Ours are designed for way way more, seeing the new Evoque on the off road course was quite eye opening, sadly they rarely get used to the full potential

Given that LR products took 4 of the top 5 least reliable large/luxury SUV slots in last year's What Car survey, perhaps a slightly different design focus might be more appropriate....

It already is, fault lights are not being lit for minor issues the same as the other big manufacturers have done for some time.  :y

Reliability is mainly a customer perception rather than real faults (but then as manufacturers use pretty much all common parts then that is no surprise) which is no surprise.

JLRs biggest issue has been the infotainment system software, as of about last August this took a big leap forward and is being campaigned so big steps will be seen upwards (in fact big improvements are already being seen).

The worst reliability car at the moment is the new X5......
It'll take years to lose that stigma though. I suspect a lot of that "perception" is from the BMW/Ford era...
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TheBoy

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Re: Driving in sea/salt water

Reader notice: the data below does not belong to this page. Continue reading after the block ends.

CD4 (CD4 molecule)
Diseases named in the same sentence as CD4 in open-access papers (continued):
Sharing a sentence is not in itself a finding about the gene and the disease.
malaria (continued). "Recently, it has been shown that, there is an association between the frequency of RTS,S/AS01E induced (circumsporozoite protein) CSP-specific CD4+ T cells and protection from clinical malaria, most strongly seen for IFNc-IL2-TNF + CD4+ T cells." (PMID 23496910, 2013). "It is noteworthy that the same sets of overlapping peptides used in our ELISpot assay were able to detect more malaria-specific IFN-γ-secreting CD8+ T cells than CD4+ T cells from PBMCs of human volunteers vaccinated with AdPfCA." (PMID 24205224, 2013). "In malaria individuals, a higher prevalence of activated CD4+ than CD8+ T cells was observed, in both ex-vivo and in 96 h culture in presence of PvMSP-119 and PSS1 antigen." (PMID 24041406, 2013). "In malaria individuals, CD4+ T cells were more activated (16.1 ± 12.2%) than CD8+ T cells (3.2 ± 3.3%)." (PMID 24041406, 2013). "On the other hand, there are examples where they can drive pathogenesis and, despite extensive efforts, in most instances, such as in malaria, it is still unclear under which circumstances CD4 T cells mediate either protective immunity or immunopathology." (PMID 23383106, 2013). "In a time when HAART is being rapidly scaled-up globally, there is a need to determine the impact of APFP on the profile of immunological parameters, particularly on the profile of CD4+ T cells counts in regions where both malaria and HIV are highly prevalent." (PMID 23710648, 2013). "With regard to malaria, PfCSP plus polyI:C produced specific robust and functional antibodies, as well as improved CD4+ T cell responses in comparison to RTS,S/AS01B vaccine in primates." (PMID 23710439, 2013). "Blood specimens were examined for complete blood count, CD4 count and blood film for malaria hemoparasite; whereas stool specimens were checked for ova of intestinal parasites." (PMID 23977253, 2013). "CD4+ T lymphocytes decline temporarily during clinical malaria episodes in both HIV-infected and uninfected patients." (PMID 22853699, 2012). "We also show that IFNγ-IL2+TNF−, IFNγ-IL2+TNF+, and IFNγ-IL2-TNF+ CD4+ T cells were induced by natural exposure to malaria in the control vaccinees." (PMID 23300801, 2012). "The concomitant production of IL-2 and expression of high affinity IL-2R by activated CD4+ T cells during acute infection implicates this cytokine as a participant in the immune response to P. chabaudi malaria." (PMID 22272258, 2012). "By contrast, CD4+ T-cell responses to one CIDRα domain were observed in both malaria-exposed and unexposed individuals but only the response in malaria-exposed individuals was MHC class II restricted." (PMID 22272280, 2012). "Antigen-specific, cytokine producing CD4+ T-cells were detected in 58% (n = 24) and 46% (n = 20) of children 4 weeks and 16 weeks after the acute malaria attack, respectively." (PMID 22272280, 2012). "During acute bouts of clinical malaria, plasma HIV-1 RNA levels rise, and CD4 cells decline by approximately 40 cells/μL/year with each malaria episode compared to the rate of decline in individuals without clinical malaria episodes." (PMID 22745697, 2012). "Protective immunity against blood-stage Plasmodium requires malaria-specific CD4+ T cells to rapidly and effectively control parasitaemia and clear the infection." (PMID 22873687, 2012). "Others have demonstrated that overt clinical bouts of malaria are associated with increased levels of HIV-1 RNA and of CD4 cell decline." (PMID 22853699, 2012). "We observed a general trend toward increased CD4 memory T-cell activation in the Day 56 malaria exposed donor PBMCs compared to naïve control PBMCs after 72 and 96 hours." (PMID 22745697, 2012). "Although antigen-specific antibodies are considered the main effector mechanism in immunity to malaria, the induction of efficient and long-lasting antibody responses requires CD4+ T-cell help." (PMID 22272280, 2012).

« Reply #24 on: 02 September 2019, 19:25:34 »

No Mercs in the shame list, e-class was the most reliable luxury saloon in 2018.
Excellent.  I'll see if I can get a link for bro ;D
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Doctor Gollum

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Re: Driving in sea/salt water
« Reply #25 on: 02 September 2019, 19:31:34 »

Ours are designed for way way more, seeing the new Evoque on the off road course was quite eye opening, sadly they rarely get used to the full potential

Given that LR products took 4 of the top 5 least reliable large/luxury SUV slots in last year's What Car survey, perhaps a slightly different design focus might be more appropriate....

It already is, fault lights are not being lit for minor issues the same as the other big manufacturers have done for some time.  :y

Reliability is mainly a customer perception rather than real faults (but then as manufacturers use pretty much all common parts then that is no surprise) which is no surprise.

JLRs biggest issue has been the infotainment system software, as of about last August this took a big leap forward and is being campaigned so big steps will be seen upwards (in fact big improvements are already being seen).

The worst reliability car at the moment is the new X5......
It'll take years to lose that stigma though. I suspect a lot of that "perception" is from the BMW/Ford era...
Possibly.
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aaronjb